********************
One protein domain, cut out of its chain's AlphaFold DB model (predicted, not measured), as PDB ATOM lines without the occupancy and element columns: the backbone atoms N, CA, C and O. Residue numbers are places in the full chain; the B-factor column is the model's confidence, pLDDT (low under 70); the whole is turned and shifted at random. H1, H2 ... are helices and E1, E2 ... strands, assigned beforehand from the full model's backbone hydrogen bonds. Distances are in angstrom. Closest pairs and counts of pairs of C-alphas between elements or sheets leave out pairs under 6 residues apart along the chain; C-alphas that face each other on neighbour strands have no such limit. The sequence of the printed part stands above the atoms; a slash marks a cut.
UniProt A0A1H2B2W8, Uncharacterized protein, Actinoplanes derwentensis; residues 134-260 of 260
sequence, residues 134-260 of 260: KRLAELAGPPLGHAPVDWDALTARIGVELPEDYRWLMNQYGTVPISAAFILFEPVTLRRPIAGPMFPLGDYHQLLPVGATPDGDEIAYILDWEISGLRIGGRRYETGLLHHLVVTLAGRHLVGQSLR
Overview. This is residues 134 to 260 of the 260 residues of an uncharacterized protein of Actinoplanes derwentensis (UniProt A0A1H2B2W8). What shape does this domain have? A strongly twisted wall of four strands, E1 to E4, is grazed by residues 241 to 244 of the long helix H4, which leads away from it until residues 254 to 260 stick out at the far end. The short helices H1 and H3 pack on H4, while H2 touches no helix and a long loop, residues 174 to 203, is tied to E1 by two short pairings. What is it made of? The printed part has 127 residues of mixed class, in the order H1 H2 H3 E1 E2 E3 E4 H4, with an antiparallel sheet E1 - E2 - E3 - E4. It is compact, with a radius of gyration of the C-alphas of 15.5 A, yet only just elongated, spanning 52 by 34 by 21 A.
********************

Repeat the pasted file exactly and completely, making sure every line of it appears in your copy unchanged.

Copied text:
One protein domain, cut out of its chain's AlphaFold DB model (predicted, not measured), as PDB ATOM lines without the occupancy and element columns: the backbone atoms N, CA, C and O. Residue numbers are places in the full chain; the B-factor column is the model's confidence, pLDDT (low under 70); the whole is turned and shifted at random. H1, H2 ... are helices and E1, E2 ... strands, assigned beforehand from the full model's backbone hydrogen bonds. Distances are in angstrom. Closest pairs and counts of pairs of C-alphas between elements or sheets leave out pairs under 6 residues apart along the chain; C-alphas that face each other on neighbour strands have no such limit. The sequence of the printed part stands above the atoms; a slash marks a cut.
UniProt A0A1H2B2W8, Uncharacterized protein, Actinoplanes derwentensis; residues 134-260 of 260
sequence, residues 134-260 of 260: KRLAELAGPPLGHAPVDWDALTARIGVELPEDYRWLMNQYGTVPISAAFILFEPVTLRRPIAGPMFPLGDYHQLLPVGATPDGDEIAYILDWEISGLRIGGRRYETGLLHHLVVTLAGRHLVGQSLR
Overview. This is residues 134 to 260 of the 260 residues of an uncharacterized protein of Actinoplanes derwentensis (UniProt A0A1H2B2W8). What shape does this domain have? A strongly twisted wall of four strands, E1 to E4, is grazed by residues 241 to 244 of the long helix H4, which leads away from it until residues 254 to 260 stick out at the far end. The short helices H1 and H3 pack on H4, while H2 touches no helix and a long loop, residues 174 to 203, is tied to E1 by two short pairings. What is it made of? The printed part has 127 residues of mixed class, in the order H1 H2 H3 E1 E2 E3 E4 H4, with an antiparallel sheet E1 - E2 - E3 - E4. It is compact, with a radius of gyration of the C-alphas of 15.5 A, yet only just elongated, spanning 52 by 34 by 21 A.